Jan 11 2006

Pakistan Cleaning House of Taliban

Published by at 10:46 am under All General Discussions,Pakistan

Pakistan has had a sustained house cleaning effort going on in the region near their northern border with Afghanistan to clear out Taliban and Al Qaeda:

Militants clashed with Pakistani forces in a troubled tribal zone bordering Afghanistan early Tuesday, leaving seven paramilitary troops and 14 suspected insurgents dead, officials said.

The firefight was one of the biggest for months in the rugged area, where soldiers are trying to flush out Al-Qaeda and Taliban fighters who fled Afghanistan after the US-led invasion in late 2001.

It started when “miscreants” launched rockets at a checkpoint in Sarbandji village near Miranshah, the capital of North Waziristan region, shortly after midnight, a security official told reporters.

Seven soldiers died but their colleagues immediately returned fire, sparking a gunbattle that lasted for 90 minutes, the official said on condition of anonymity. Fourteen militants were killed in the exchange of fire including a local Taliban commander called Bilal, a military official based in the northwestern city of Peshawar said later.

“Some are locals and some are foreigners. We are trying to find out their nationalities and identities,” the army official said.

The situation in North Waziristan remained tense on Tuesday and gunship helicopters hovered in search of militants, the official and witnesses said. The clash comes days after eight other Pakistani paramilitary soldiers and eight villagers were killed in two separate incidents in North Waziristan.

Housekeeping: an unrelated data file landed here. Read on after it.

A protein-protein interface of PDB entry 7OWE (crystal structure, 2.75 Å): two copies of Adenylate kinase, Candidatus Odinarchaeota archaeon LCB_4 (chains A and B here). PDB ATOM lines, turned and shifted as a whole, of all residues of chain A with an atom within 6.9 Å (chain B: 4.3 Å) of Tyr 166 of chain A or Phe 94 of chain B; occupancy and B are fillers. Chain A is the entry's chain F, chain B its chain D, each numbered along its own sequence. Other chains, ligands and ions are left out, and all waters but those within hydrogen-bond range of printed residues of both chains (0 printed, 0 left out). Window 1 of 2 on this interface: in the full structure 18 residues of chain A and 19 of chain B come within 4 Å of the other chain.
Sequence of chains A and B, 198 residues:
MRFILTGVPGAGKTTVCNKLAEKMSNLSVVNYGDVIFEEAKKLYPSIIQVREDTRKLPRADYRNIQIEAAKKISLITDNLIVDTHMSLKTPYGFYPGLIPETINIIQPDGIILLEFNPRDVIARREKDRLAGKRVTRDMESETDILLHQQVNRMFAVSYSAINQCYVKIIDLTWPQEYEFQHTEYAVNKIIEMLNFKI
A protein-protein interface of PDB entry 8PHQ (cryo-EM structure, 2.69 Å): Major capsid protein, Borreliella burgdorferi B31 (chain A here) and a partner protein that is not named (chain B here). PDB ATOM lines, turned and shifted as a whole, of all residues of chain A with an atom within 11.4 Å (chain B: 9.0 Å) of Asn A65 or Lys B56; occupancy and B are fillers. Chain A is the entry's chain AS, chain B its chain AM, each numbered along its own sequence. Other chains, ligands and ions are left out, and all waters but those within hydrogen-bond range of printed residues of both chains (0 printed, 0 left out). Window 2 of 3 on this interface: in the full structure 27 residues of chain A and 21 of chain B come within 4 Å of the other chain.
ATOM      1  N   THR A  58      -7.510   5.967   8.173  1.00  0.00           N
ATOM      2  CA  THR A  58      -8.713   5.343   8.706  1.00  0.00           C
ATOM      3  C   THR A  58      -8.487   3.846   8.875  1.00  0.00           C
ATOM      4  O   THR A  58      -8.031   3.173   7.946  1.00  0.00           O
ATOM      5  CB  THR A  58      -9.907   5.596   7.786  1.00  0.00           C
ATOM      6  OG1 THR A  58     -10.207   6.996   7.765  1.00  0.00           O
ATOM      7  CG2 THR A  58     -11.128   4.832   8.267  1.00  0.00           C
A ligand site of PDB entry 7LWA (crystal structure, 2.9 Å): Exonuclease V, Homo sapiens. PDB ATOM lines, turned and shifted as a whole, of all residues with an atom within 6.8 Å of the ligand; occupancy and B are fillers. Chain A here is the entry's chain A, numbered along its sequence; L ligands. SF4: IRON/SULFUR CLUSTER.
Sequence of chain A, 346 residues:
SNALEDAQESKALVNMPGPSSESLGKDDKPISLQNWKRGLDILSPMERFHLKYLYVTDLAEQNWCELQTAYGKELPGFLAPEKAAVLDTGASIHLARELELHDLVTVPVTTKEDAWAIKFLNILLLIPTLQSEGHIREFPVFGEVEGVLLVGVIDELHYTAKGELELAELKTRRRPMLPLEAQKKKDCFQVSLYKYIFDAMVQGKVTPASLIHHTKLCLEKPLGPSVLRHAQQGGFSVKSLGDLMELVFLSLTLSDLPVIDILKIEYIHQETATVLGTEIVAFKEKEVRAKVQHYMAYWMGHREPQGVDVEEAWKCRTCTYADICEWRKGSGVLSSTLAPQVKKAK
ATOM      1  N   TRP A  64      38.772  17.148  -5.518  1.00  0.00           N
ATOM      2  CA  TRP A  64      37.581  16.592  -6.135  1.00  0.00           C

And the Taliban seem bent on demonstrating their penchant for caveman thinking

About 1,600 people were killed last year in the area along the Afghan-Pakistan frontier, as well as other parts of southern Afghanistan, which was hit by the deadliest fighting since the Taliban was ousted in 2001.

In the context of the escalating violence, the remarks by President Hamid Karzai in an interview Sunday with The Associated Press about possible talks with Omar were seen as a softening of the government’s previous policy of rejecting negotiations with top leaders of the hard-line militia.

But a statement attributed to the fugitive leader and faxed to AP made clear there was no chance of talks, even though it made no direct reference to Karzai’s comments.

The statement compared the rebellion in Afghanistan with Iraq, saying: “In Afghanistan they will face the same fate very soon. With the beginning of the new year, Afghan groups and mujahedeen will intensify their attacks. Their techniques will improve.”

Also Monday, suspected Taliban rebels attacked two coed schools in southern Kandahar province, a former rebel stronghold. The rebels burned books, chairs and tables, provincial education director Hayatullah Rafiqi said.

Security guards at both schools were tied up and locked in classrooms in the raids, but they were unhurt, he said.

The attack was the latest in a series of assaults that have forced many schools to close. The insurgents claim that educating girls is against Islam and they even oppose government-funded schools for boys because the schools teach subjects besides religion.

Attacking schools? It is illegal and immoral to teach girls?

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